Do I have to pay import taxes for any amount from July onwards?

No, not necessarily. Although the duty-free allowance will be suspended in July, you can still, in some cases, import goods without paying import VAT. If the customs payment (import VAT) would total to less than 1€, you’re exempt from paying the customs. This is covered by the so-called small-amount regulation up to €1. So, for example, if you import goods to Germany from a country outside of the EU, with a total value up to 5.20€ (with 19% import VAT in Germany), you are exempt from paying import tax as the import tax would amount to less than €1.

Let's take a closer look at this using four examples:

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Case 1:
Imagine you buy affordable new pair of sunglasses from an online retailer from outside of the EU. The price you paid for the sunglasses was 5.20€, so due to abolished duty-free allowance, an import tax of 19% (if you reside in Germany) is due. This amounts to a tax charge of 99 cents, however, because the import duty is less than 1€, the small-amount regulation applies and the duty is not applicable.

Case 2:
If you buy the sunglasses after 1. 7. 2021, for example, at a price of 7€, the small amount regulation becomes invalid. This is because the import duty tax would amount to 1.33€, exceeding the threshold limit by 33 cents. In this case, you (as a customer) must pay the German import VAT of 19%, and the shipping service provider (Deutsche Post, DHL, or alike) will collect this charge plus a 6€ flat rate disbursement fee.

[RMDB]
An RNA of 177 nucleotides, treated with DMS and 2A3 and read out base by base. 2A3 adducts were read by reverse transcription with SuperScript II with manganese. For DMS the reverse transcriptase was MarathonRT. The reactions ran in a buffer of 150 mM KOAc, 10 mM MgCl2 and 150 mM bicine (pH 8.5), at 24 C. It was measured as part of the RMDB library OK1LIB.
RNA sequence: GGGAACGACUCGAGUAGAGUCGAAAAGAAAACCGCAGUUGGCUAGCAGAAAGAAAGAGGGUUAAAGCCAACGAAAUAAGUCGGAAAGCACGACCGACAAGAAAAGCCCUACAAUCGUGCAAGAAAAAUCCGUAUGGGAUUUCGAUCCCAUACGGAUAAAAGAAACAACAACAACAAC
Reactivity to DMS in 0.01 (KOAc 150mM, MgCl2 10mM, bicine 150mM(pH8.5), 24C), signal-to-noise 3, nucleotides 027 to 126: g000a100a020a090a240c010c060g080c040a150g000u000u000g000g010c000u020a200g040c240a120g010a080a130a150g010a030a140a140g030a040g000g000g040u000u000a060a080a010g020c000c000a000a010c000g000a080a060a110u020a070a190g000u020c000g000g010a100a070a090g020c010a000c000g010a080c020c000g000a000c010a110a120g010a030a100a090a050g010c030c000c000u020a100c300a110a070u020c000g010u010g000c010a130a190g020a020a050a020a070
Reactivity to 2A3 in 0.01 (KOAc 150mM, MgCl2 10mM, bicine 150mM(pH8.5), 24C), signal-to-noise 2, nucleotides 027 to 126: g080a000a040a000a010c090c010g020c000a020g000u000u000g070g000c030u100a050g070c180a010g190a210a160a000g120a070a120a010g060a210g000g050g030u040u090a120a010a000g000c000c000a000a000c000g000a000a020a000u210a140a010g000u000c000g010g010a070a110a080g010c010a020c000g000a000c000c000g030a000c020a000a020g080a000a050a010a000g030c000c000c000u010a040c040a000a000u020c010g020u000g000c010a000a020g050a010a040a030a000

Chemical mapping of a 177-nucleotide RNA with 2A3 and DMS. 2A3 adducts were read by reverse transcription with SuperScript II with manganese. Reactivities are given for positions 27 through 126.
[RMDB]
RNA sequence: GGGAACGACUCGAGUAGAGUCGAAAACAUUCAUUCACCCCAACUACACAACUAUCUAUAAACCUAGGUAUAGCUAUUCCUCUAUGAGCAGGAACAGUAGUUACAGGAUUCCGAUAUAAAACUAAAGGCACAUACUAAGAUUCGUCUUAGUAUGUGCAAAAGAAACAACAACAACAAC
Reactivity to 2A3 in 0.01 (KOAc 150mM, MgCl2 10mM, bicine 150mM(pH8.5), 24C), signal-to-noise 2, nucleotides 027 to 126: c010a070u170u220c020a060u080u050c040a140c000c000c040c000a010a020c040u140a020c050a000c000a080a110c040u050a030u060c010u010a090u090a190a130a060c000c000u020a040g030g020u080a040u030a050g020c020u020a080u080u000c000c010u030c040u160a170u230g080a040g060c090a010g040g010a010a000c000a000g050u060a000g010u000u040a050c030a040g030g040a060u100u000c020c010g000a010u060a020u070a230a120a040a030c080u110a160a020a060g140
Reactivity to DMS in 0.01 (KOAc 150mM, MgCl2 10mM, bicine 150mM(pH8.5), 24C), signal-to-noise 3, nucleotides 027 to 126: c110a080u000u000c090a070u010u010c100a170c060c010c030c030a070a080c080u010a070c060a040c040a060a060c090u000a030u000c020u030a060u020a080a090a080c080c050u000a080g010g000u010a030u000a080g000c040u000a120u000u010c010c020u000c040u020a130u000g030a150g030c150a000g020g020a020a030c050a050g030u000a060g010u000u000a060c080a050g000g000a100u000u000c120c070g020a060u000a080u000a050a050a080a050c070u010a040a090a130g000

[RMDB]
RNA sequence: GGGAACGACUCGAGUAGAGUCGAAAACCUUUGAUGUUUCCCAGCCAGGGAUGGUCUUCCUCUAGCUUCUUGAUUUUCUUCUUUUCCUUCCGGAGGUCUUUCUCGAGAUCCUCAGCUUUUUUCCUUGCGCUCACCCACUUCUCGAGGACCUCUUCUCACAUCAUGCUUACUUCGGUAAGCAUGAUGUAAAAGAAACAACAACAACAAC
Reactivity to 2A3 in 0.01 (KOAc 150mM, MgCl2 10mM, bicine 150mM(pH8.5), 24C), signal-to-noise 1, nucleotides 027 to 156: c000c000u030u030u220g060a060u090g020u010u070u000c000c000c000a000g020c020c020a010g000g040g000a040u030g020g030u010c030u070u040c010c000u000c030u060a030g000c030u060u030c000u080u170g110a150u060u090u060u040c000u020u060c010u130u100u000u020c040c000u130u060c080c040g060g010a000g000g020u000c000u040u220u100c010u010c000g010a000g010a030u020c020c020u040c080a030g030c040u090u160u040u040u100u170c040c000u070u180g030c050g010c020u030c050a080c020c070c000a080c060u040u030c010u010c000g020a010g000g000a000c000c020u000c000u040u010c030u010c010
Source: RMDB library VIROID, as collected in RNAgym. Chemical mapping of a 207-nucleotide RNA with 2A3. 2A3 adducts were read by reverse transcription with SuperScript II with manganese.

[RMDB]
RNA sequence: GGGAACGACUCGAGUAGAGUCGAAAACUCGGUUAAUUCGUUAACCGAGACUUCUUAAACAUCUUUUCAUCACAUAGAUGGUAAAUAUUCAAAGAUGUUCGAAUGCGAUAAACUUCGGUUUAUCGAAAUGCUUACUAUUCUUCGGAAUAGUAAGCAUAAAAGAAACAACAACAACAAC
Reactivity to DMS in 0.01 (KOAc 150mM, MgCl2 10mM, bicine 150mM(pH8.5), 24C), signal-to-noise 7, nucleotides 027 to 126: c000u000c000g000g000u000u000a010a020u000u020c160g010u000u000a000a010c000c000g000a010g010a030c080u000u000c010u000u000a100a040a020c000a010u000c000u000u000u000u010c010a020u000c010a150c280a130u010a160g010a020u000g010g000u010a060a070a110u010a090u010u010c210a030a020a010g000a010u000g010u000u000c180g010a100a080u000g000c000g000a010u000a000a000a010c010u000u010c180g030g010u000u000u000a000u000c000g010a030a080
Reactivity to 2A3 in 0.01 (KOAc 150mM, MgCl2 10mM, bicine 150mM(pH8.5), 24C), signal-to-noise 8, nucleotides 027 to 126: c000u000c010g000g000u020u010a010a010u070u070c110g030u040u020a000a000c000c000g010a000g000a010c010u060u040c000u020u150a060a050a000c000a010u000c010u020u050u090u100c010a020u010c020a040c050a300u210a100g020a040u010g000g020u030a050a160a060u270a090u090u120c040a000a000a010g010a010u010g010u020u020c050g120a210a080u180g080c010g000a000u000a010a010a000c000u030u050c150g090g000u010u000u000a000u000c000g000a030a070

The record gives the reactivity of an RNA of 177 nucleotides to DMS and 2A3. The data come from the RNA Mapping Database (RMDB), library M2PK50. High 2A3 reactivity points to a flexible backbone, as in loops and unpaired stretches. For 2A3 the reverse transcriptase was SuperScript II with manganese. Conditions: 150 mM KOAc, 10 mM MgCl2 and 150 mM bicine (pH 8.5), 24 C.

A disbursement fee is charged by shipping service providers for all parcels that are delivered from non-EU countries to the customer’s door. However, there are ways to get around this avoid unnecessary extra charges. More about this here.

What is the flat rate disbursement fee?

The flat-rate fee is the amount that logistics companies like Post DHL charge for imports of products that come from outside the EU and are cleared through customs. The shipping service provider collects and forwards the import VAT charge, and charges a flat-rate fee for a service that was provided. In Germany, the flat-rate fee amounts to €6 and is collected from the recipient upon delivery. This amount is below the European average. For this service, which is called "Zollenstellungsentgelt" in Austria, customers pay €10, which is significantly more than in Germany. In the Netherlands, €13 and in France €15 for this are being charged for parcels.